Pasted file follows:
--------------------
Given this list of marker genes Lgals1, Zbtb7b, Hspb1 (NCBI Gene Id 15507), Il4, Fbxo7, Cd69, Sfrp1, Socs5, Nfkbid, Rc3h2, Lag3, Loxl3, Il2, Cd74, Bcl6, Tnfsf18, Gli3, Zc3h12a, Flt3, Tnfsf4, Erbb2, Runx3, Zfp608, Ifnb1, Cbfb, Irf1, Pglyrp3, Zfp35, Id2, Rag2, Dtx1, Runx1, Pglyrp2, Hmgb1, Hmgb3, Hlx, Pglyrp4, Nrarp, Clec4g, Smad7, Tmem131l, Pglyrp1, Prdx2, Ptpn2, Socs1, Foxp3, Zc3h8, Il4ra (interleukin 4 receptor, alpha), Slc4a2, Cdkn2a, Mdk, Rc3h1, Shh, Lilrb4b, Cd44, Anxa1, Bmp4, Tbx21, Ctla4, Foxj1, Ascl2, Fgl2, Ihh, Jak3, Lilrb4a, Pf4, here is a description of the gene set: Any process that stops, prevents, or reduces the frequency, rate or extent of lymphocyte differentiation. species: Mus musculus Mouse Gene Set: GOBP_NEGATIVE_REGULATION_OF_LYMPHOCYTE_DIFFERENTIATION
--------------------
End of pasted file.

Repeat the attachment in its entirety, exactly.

Given this list of marker genes Lgals1, Zbtb7b, Hspb1 (NCBI Gene Id 15507), Il4, Fbxo7, Cd69, Sfrp1, Socs5, Nfkbid, Rc3h2, Lag3, Loxl3, Il2, Cd74, Bcl6, Tnfsf18, Gli3, Zc3h12a, Flt3, Tnfsf4, Erbb2, Runx3, Zfp608, Ifnb1, Cbfb, Irf1, Pglyrp3, Zfp35, Id2, Rag2, Dtx1, Runx1, Pglyrp2, Hmgb1, Hmgb3, Hlx, Pglyrp4, Nrarp, Clec4g, Smad7, Tmem131l, Pglyrp1, Prdx2, Ptpn2, Socs1, Foxp3, Zc3h8, Il4ra (interleukin 4 receptor, alpha), Slc4a2, Cdkn2a, Mdk, Rc3h1, Shh, Lilrb4b, Cd44, Anxa1, Bmp4, Tbx21, Ctla4, Foxj1, Ascl2, Fgl2, Ihh, Jak3, Lilrb4a, Pf4, here is a description of the gene set: Any process that stops, prevents, or reduces the frequency, rate or extent of lymphocyte differentiation. species: Mus musculus Mouse Gene Set: GOBP_NEGATIVE_REGULATION_OF_LYMPHOCYTE_DIFFERENTIATION